• Acquired gold and kill tracking. The amount of gold the player acquires and the number of enemies the player kills is now tracked. These stats are displayed when the run ends.
  • Tester player class. It’s been a few weeks since I’ve run the automated tests. When I ran them this week, every one of them failed. Yikes! Most of the tests failed because of the recent changes I made to the starting classes, specifically removing items and abilities that the classes shouldn’t have at the start of the game. The automated tests assumed these items and abilities were available. I added a new player class (Tester) that has all abilities, and made that the class used by the automated tests. For obvious reasons, the Tester won’t be available to the player. 
  • Bug fixes. Resuming automated testing exposed some issues. Fortunately, none of the issues were caused by code defects; they were caused by objects that weren’t properly configured after the Stat Modifier enhancements implemented a few weeks ago.
  • Contextual map generation brainstorming. I put a lot of thought into how to arrange map rooms and elements in a more logical fashion. I already have many pages of notes on this topic. I’ve worked through a variety of concepts including procedural history generation, rules for the types of rooms that can be placed next to each other, tying stories to structure, and story hierarchies that span the entire dungeon. A concrete implementation is slowly being pieced together. It’s been helpful to list examples of dungeon levels that the generation would ideally be able to produce, such as a level divided into two sections occupied by opposing factions.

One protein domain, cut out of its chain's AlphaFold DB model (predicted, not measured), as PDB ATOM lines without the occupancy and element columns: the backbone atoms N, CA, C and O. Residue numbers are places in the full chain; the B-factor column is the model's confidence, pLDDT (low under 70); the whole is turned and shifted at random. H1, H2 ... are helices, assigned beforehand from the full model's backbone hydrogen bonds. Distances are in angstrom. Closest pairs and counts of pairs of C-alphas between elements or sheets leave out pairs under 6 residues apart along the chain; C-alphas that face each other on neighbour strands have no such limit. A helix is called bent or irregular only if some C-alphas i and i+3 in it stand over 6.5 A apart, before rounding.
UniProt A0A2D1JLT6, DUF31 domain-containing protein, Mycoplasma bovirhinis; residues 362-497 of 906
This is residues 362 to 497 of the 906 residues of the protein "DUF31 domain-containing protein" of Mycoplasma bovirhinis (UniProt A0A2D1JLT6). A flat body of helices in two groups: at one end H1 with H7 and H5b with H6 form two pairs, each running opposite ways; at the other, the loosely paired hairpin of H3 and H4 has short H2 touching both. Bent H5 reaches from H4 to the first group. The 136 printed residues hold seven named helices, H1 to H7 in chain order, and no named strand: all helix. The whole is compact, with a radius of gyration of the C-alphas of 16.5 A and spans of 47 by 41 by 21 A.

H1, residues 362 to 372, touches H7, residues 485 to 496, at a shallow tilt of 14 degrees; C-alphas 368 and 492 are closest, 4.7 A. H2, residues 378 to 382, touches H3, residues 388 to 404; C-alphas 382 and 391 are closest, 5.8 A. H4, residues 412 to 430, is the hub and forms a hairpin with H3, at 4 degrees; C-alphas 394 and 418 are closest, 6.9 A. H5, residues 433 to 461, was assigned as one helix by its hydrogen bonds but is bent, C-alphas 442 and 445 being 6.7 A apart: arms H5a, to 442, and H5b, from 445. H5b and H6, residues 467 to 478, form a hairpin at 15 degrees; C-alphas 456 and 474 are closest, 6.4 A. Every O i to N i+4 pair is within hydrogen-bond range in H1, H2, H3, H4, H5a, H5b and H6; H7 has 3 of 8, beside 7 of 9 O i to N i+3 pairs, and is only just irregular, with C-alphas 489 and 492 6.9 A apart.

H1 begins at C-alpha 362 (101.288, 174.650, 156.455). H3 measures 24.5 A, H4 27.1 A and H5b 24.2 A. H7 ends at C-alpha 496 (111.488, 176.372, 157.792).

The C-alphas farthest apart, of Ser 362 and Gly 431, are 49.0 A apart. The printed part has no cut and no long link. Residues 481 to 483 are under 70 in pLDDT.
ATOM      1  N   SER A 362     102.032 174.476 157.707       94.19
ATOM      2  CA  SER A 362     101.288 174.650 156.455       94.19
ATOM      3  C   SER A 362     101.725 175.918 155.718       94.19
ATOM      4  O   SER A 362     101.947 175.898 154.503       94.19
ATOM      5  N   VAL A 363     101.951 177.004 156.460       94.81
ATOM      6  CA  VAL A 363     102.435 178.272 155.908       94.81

Next week, an initial, though likely rudimentary, contextual map generation implementation is the main goal. I can’t spend much more time on this if I want to complete the demo release by year-end. I also need to complete combat / progression balancing, which is a dependency for finalizing actor and item stats.

Weekly Update – October 7, 2022